Charities come together for Good Samaritans’ Service

Thursday February 6th 2014

Dean John Mann, left, with special guests the Rev Canon Dr Heather Morris and BBC journalist Tara Mills, and representatives of two of the charities at the Good Samaritans' Service, Kathryn Stevenson, right, for the Children's Law Centre, and Catherine Kinkaid of Homestart Newry and Mourne.Representatives of 200 Northern Ireland charities came together at St Anne’s Cathedral, Belfast, on Sunday February 2 for the annual Good Samaritans’ Service.

At this, cheques raised by the 2013 Black Santa Appeal were distributed to the charities, who work with children, young people, families, communities, and in medicine and international relief.  Visit our Photo Album.

The Black Santa Appeal 2013 raised a total of £196,000. Welcoming everyone to the service, the Dean of Belfast, the Very Rev John Mann, thanked the public on behalf of his team for their generosity.

In keeping with a tradition which began in 1976, Dean Mann and members of the Cathedral Chapter sat out on the Cathedral steps in the week before Christmas, wearing the black Anglican clerical coat which earned Dean Sammy Crooks, Belfast’s first Black Santa, his nickname.

Although funds for the appeal are collected throughout the year, Dean Mann said the bulk of the money is donated throughout the sit–out. “£196,000 has been collected since this time last year, most of this during the week of the sit–out, and this represents an increase of £4,000 on last year,” Dean Mann said.

Tara Mills presents a cheque to a representative ofthe Ballymena Area Children's Contact Centre.“Under current financial circumstances this is a wonderful result and recognises the great generosity of the people of Belfast and Northern Ireland.”

Dean Mann explained that a proportion of the money raised would be donated to charities working on the ground in the Philippines, which was devastated by Typhoon Haiyan, and in Syria, but the majority would go to local charities.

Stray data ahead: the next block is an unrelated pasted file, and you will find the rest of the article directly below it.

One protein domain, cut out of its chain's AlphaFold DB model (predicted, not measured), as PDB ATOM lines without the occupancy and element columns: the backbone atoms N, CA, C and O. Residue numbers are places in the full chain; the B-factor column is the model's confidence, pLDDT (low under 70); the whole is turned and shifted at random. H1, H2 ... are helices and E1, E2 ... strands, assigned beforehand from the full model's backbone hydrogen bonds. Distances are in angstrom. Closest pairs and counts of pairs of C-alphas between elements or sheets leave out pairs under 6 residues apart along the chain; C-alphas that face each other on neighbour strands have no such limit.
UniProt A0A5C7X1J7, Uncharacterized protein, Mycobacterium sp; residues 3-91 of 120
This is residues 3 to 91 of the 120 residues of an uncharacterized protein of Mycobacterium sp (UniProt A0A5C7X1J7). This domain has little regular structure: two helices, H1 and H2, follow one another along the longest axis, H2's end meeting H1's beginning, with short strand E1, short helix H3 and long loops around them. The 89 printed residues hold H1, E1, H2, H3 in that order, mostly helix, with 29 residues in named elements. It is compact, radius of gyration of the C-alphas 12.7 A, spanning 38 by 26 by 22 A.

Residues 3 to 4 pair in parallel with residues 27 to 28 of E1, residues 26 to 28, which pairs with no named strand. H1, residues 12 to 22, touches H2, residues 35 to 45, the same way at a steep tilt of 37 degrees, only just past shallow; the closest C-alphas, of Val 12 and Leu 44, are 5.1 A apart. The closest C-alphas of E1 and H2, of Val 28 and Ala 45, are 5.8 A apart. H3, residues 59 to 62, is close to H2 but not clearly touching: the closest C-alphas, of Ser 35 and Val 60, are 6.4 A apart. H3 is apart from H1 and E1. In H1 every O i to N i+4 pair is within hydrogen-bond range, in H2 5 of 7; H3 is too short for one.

He thanked the representatives of so many groups for attending the service. “It is a great opportunity for you to come together and for us to collectively thank the givers,” Dean Mann said. “We stand outside for eight days and people are very generous, but they are keen to know where the money is going and this service connects us with the givers and with those working behind the scenes on the Black Santa Appeal and in organising today’s event .”

A represenative of the Northern Ireland Hospice is presented with a cheque by BBC journalist Tara Mills.Dean Mann added: “This is one of very few opportunities, perhaps a unique opportunity, for the representatives of 200 charities to come together under one roof and celebrate the work they do, helping tens of thousands of people in our community.”

The cheques were distributed by special guests, the Rev Canon Dr Heather Morris, President of the Methodist Church in Ireland, and BBC TV journalist Tara Mills.

Dr Morris encouraged the congregation to applaud Dean Mann and his team both on the steps of the Cathedral and behind the scenes. “The amount of money raised is a sign of the generosity of the people of this city and the inherent goodness of the people of this city,” Dr Morris said.

“Today is also a reminder of the tremendous good that you, our local charities, are doing in Northern and the impact you have on so many lives.”

Back to latest news

Site Directory